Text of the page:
From Kook Science
Paul Heilbrun was, according to a widely circulated newspaper accounting, an employee of the Southern Pacific Railroad at Portland, Oregon who claimed in 1896 to have devised an air-powered engine that operated only on "air generated through its own motion," described as a perpetual motion machine, which, at the time of the report, had apparently run continuously for four years.
- "PORTLAND INVENTION. Self-Propelling Engine Said to Have Been in Constant Operation for Four Years.", San Francisco Call (San Francisco, CA): 4, 10 Nov. 1896, https://cdnc.ucr.edu/cgi-bin/cdnc?a=d&d=SFC18961110.2.78&txq=%22Paul+Heilbrun%22
PORTLAND, Oh., Nov. 9. — Paul Heilbrun, an employe of the Southern Pacific Company, claims he has solved the problem of perpetual motion. This creator — for he cannot be classed as an inventor — says that in 1891 he perfected an engine that ran 365 successive days by air generated through its own motion.
At the expiration of that time it ceased operation because of a scarcely perceptible leakage in one of the air-generative tubes. It was three months ere he discovered this trouble. Now, he says, the engine has been running four years without cessation by the self-generating air process alone.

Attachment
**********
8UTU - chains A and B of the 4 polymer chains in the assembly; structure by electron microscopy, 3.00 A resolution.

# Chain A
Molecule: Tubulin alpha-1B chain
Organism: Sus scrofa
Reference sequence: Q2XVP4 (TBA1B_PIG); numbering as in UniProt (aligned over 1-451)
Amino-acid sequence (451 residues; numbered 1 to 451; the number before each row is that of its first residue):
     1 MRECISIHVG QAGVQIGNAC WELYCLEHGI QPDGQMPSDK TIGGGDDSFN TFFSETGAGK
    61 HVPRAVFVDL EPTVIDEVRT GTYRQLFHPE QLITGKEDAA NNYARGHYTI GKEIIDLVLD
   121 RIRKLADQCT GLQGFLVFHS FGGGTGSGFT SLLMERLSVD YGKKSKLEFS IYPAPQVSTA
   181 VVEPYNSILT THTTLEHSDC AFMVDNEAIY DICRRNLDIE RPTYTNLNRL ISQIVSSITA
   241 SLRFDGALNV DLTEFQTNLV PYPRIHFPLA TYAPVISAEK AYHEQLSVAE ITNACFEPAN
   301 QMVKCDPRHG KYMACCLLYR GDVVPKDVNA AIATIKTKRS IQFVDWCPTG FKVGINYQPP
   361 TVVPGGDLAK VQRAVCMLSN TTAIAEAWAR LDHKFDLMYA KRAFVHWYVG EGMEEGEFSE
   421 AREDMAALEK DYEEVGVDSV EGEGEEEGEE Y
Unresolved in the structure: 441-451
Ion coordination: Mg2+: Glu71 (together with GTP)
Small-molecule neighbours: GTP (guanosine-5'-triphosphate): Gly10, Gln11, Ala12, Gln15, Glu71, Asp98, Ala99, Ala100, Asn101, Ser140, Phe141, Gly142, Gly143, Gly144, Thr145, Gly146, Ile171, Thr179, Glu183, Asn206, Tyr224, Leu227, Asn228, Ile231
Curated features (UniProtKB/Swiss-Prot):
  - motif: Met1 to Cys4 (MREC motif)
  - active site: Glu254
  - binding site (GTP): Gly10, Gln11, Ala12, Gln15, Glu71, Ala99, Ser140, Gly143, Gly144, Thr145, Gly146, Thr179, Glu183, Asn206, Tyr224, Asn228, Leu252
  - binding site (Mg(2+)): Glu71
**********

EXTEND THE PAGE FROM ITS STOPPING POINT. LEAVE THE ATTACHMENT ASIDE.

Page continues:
"None but my wife and myself have set eyes upon my great work," said Mr. Heilbrun to-day, "and none shall, till I return from Washington City with a patent. I shall endeavor to patent every minute detail of my work so as to escape future litigation with imitators. Regarding my work I'll say this without bashfulness, that it will supersede electricity and steam. The generation of air, according to my process, costs nothing, and my engine will ceaselessly operate till it is physically worn out. That's practically perpetual motion, isn't it?"
Mr. Heilbrun predicts that in the course of a few years engines after his own model, but with improvements suggested by brilliant creative minds, will supplant all other motive power. His enthusiasm leads him to prophesy that before the close of the current century ocean steamships and transcontinental railway trains will be operated by this power, and with much more safety than by steam or electricity.
Mr. Heilbrun is now past 60 years of age, and when the idea first struck him that the construction of a perpetual motion engine was a possibility he had a fortune of $40,000. All this, besides his spare earnings, he exhausted in experimenting, and in visiting others riding the same hobby in other parts of the world, wherever he believed he could learn something.